I've got concerns as well but I am going to a counselor who's helping me just confirm what I think I already knew
    Good luck hon
    Rachael

  5. #5
    Member Charla's Avatar
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    No, you’re not too old. The effects may not be as drastic as with someone much younger.
    Finding a therapist who is knowledgeable on gender issues is the first step, and the hardest. The therapist will need to evaluate you and write a letter to justify HRT. There is very specific wording that has to be in the letter.
    Then finding an endocrinologist who will work with you is the next step.
    Once all this is done, you get a prescription, go to your local pharmacy, get it filled, and go back to your doctor periodical for blood work.

  6. #6
    Nasty Woman Melissa Rose's Avatar
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    Veronica, you are not too old providing your health status is compatible with starting HRT.

    Based on what you have shared, going to a gender therapist should be your next step. Starting at a low dose to help taming gender dysphoria is an option for some and works well in some cases, but be very aware others who had no intention of transitioning changed their mind after being on a low dose for a while. Do not assume your thoughts and feelings about transitioning will not change after starting HRT. Is that a risk you are willing to take and can you deal with none of the available options being good ones if that occurs? This is something a good gender therapist can help you navigate.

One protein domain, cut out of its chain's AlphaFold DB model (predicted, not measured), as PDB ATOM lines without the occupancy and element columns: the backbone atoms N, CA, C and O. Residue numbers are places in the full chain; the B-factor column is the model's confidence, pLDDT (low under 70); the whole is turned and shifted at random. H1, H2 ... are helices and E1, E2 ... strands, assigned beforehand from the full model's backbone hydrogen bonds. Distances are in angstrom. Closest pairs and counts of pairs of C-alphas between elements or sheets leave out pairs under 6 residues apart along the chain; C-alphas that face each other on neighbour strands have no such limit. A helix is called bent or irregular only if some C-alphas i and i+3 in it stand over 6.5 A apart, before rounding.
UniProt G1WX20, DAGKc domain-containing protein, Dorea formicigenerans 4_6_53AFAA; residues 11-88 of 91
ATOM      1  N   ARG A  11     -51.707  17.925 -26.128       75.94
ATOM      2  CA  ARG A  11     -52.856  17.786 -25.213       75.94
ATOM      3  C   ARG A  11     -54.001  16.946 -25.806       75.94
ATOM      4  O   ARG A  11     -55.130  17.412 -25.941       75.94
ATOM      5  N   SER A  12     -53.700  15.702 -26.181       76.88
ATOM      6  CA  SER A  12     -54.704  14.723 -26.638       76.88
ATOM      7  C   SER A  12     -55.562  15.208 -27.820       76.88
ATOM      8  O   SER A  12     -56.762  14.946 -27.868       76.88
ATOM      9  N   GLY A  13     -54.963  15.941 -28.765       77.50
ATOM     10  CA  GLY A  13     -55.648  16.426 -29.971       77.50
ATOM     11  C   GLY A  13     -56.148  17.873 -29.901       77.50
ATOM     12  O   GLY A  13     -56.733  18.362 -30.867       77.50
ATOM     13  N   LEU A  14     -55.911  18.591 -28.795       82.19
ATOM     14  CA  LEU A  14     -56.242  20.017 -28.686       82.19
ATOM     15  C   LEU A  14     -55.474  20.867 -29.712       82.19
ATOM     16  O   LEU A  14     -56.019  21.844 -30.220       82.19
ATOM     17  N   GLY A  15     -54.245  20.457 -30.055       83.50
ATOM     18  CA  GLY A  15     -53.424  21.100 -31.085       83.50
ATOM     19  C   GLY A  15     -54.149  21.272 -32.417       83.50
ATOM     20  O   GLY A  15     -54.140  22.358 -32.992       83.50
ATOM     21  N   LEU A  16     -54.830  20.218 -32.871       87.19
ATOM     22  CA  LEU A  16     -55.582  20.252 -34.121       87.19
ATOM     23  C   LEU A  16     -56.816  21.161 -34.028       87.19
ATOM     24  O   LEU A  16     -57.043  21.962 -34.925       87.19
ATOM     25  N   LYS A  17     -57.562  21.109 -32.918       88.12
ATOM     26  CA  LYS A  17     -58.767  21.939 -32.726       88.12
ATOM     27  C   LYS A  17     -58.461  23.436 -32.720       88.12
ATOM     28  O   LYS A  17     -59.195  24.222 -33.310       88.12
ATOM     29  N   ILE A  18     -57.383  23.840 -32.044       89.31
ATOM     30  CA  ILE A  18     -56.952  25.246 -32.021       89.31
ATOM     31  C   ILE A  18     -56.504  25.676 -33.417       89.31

Self-medication is not a good option and risky. Informed content works for some, but not for most. It still requires proper medical care, but by-passes some of the psychological gate-keeping up front which carries some risk.

  7. #7
    Member Dorit's Avatar
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    I have yet to post on this forum, was planning on doing so at a later date, however your question has motivated me to post with an answer. I have been in therapy for two months and the recommendation from her just last week is to start HRT. I am 70 years old, albeit a "young and healthy" 70! My therapist said my age was no problem, so I cannot imagine how yours would be. In my country you need a letter from a licensed psychologist that you take to an endocrinologist. I am waiting for my appointment.

  8. #8
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    You are definitely not too old for HRT. You don’t HAVE to start therapy first these days, assuming you can find a doctor willing to prescribe, but I strongly suggest you do. Whether or not you need to see an endocrinologist for HRT itself depends on both you and your primary care doctor. I started with a therapist, asked for the letter 5-6 months in, and my primary care doctor prescribed the HRT (with which she has considerable experience). YMMV.
    I am older than I once was,
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  9. #9
    When in doubt? Smile! Chrissi's Avatar
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    Hi Veronica,

    As others have already said: You are not too old, but starting HRT has another dimension that depends on your health and family history. I started recently at 54. I am very health conscious, but I had reached a point where the risks were outweighed by the benefits.

    There are several paths:
    A) First Check Insurance Coverage. primarily you would want to start with checking your health insurance to see if there are any “gate-keeper” requirements for them to pay for HRT. HRT, depending on delivery method, is not super expensive, but it’s not pocket change either. Most all insurances cover HRT with a diagnosis from a therapist or MD. (I am really concerned however for “Hobby-Lobby” exclusions because of an employers or insurance companies religious beliefs)